The Esper bolt itself is generic. You pass it esper statements and the names of the output fields which will be generated by these esper statements. The adapted main method for our Twitter example looks like this:

public static void main(String[] args) {
    final String username = args[0];
    final String pwd = args[1];

    TopologyBuilder builder = new TopologyBuilder();
    TwitterSpout spout = new TwitterSpout(username, pwd);
    EsperBolt bolt = new EsperBolt(
        new Fields("tps", "maxRetweets"),
        "select count(*) as tps, max(retweetCount) as maxRetweets from sec)");

    builder.setSpout(1, spout);
    builder.setBolt(2, bolt).shuffleGrouping(1);

    Config conf = new Config();

    LocalCluster cluster = new LocalCluster();

    cluster.submitTopology("test", conf, builder.createTopology());

Note how the Esper statement returns tps and maxRetweets which are also declared as the two output fields for the bolt.

The bolt code itself (see a version of this that is kept up-to-date with Storm here) consists of three pieces. The setup part constructs map event types for each input stream and registers them with Esper (I omitted the Esper setup code):

private void setupEventTypes(TopologyContext context, Configuration configuration) {
    Set<GlobalStreamId> sourceIds = context.getThisSources().keySet();
    singleEventType = (sourceIds.size() == 1);

    for (GlobalStreamId id : sourceIds) {
        Map<String, Object> props = new LinkedHashMap<String, Object>();


private String getEventTypeName(int componentId, int streamId) {
    if (singleEventType) {
        return "Storm";
    else {
        return String.format("Storm_%d_%d", componentId, streamId);

private void setupEventTypeProperties(Fields fields, Map<String, Object> properties){
    int numFields = fields.size();

    for (int idx = 0; idx < numFields; idx++) {
        properties.put(fields.get(idx), Object.class);

The field-to-property mapping is straightforward. It simply registers properties of type Object using the field names in the event type corresponding to the input stream. If the bolt only has a single input stream, then it registers a single event type called Storm. For multiple types, it uses the component id (id of the spout or bolt that the data comes from) and the stream id (spouts and bolts can emit multiple streams) to generate a name Storm_{component id}_{stream id}.

The second part is the transfer of data from Storm to Esper:

public void execute(Tuple tuple) {
    String eventType = getEventTypeName(tuple.getSourceComponent(),
    Map<String, Object> data = new HashMap<String, Object>();
    Fields fields = tuple.getFields();
    int numFields = fields.size();

    for (int idx = 0; idx < numFields; idx++) {
        String name = fields.get(idx);
        Object value = tuple.getValue(idx);

        data.put(name, value);

    runtime.sendEvent(data, eventType);

This method is called by Storm whenever a tuple from any of the connected streams is sent to the bolt. The code therefore first has to find the event type name corresponding to the tuple. Then it iterates over the fields in the tuple and puts the values into a map using the field names as the keys. Finally, it passes that map to Esper.

At this moment, Esper will route this map (the event) through the statements which in turn might produce new data that we need to hand back to Storm. For this purpose, the bolt registered itself as a listener for data emitted from any of the statements that we configured during the setup. Esper will then call back the update method on the bolt if one of the statements generated data. The update method will then basically perform the reverse operation of the execute method and convert the event data to a tuple:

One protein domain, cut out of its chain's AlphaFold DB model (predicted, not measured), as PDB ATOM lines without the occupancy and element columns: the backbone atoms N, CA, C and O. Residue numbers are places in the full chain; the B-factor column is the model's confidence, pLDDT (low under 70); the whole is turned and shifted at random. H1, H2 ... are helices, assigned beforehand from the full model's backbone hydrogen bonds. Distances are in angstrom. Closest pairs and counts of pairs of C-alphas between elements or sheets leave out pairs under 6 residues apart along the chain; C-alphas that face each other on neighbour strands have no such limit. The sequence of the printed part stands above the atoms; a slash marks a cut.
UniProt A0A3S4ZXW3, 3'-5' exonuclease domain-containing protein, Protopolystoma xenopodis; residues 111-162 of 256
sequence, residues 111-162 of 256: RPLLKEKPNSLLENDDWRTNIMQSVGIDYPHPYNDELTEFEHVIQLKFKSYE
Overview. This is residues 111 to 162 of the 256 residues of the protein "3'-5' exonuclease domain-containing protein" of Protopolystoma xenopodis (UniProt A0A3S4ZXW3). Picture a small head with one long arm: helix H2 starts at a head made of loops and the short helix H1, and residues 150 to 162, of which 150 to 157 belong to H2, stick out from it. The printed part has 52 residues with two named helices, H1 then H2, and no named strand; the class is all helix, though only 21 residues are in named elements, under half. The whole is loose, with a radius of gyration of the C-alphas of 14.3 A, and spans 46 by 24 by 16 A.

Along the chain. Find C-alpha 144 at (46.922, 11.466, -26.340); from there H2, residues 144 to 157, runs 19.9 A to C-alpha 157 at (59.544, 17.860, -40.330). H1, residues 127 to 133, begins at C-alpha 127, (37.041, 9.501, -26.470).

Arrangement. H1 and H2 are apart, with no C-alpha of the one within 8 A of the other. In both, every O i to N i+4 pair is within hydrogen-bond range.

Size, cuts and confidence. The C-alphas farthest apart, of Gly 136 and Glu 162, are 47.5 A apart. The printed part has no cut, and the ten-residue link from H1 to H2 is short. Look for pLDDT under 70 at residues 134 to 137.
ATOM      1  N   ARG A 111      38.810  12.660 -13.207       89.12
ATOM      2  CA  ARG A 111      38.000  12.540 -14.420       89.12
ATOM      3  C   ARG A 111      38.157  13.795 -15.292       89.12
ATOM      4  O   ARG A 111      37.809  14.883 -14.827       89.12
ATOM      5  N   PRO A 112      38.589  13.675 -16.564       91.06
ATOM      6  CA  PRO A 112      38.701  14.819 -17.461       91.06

public void update(EventBean[] newEvents, EventBean[] oldEvents) {
    if (newEvents != null) {
        for (EventBean newEvent : newEvents) {

private List<Object> toTuple(EventBean event) {
    int numFields = outputFields.size();
    List<Object> tuple = new ArrayList<Object>(numFields);

    for (int idx = 0; idx < numFields; idx++) {
    return tuple;

Written by tomdzk

September 28, 2011 at 9:12 pm

Posted in computers

Lion tweaks

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This is a quick summary of all the tweaks handed down from generation to generation (aka found on the Internet), that I applied to a fresh Lion install to get it into a usable state.

Turn firewall on

Go to System Preferences -> Security & Privacy, then click the lock. Now you can start the firewall via the Start button. Also, click on Advanced... and then check Enable stealth mode.

Turn off Autocorrect

Go to System Preferences > Language & Text > Text, then uncheck Correct spelling automatically.

Trackpad tweaks

Go to System Preferences -> Trackpad, then uncheck Scroll direction: natural.

Terminal tweaks

Start a new terminal, then open the preferences.


  • Select Pro, then click Default at the bottom.
  • On the left, click Change next to font and select 14pt font size.
  • Check Antialias text.
  • Uncheck Use bold fonts.


Go to the Window tab, then enter 120 in the Columns input field.


Go to the Keyboard tab. Select the first entry control cursor left, then click Edit at the bottom
Delete the last three characters via the Delete one character button, then add a single b (the result should be 33b). Do the same with control cursor right and f so that you get 33f. These two changes give you Control+Left cursor/Right cursor for going to the previous/next word (quite useful for SSH, for instance).

Check Use option as meta key.

Other stuff

On the Advanced tab, uncheck Audible bell and possibly Visual bell.

Use function keys instead of feature keys

Go to System Preferences -> Keyboard, then check Use all F1, F2, etc. keys as standard function keys.

Re-enable key repeat

In a terminal, enter this:

defaults write -g ApplePressAndHoldEnabled -bool false 

Then go to System Preferences -> Keyboard, then move the sliders for Key Repeat and Delay Until Repeat both to the rightmost setting.

Finally, restart the computer.

Disable the new window animation

In a terminal, enter this:

defaults write NSGlobalDomain NSAutomaticWindowAnimationsEnabled -bool NO 

Mission Control tweaks